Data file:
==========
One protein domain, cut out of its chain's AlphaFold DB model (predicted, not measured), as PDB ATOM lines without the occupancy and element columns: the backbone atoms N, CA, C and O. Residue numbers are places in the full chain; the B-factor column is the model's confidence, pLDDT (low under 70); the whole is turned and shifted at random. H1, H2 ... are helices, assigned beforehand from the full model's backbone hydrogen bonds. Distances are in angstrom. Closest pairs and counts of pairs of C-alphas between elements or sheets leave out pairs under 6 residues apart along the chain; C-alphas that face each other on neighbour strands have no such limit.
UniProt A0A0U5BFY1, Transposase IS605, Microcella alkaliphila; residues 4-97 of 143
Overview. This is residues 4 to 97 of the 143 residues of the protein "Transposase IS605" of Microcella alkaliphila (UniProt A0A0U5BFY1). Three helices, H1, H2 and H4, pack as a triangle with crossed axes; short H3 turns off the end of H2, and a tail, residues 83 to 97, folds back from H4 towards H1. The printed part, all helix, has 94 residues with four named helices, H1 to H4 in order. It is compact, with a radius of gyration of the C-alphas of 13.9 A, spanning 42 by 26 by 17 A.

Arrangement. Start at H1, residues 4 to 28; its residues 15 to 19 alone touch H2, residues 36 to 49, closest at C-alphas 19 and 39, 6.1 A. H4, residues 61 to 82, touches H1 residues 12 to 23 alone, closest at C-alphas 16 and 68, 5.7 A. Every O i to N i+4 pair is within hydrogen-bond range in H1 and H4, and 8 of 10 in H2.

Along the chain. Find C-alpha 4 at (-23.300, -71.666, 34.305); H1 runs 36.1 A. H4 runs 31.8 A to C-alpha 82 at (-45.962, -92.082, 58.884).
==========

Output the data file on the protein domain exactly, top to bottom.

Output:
One protein domain, cut out of its chain's AlphaFold DB model (predicted, not measured), as PDB ATOM lines without the occupancy and element columns: the backbone atoms N, CA, C and O. Residue numbers are places in the full chain; the B-factor column is the model's confidence, pLDDT (low under 70); the whole is turned and shifted at random. H1, H2 ... are helices, assigned beforehand from the full model's backbone hydrogen bonds. Distances are in angstrom. Closest pairs and counts of pairs of C-alphas between elements or sheets leave out pairs under 6 residues apart along the chain; C-alphas that face each other on neighbour strands have no such limit.
UniProt A0A0U5BFY1, Transposase IS605, Microcella alkaliphila; residues 4-97 of 143
Overview. This is residues 4 to 97 of the 143 residues of the protein "Transposase IS605" of Microcella alkaliphila (UniProt A0A0U5BFY1). Three helices, H1, H2 and H4, pack as a triangle with crossed axes; short H3 turns off the end of H2, and a tail, residues 83 to 97, folds back from H4 towards H1. The printed part, all helix, has 94 residues with four named helices, H1 to H4 in order. It is compact, with a radius of gyration of the C-alphas of 13.9 A, spanning 42 by 26 by 17 A.

Arrangement. Start at H1, residues 4 to 28; its residues 15 to 19 alone touch H2, residues 36 to 49, closest at C-alphas 19 and 39, 6.1 A. H4, residues 61 to 82, touches H1 residues 12 to 23 alone, closest at C-alphas 16 and 68, 5.7 A. Every O i to N i+4 pair is within hydrogen-bond range in H1 and H4, and 8 of 10 in H2.

Along the chain. Find C-alpha 4 at (-23.300, -71.666, 34.305); H1 runs 36.1 A. H4 runs 31.8 A to C-alpha 82 at (-45.962, -92.082, 58.884).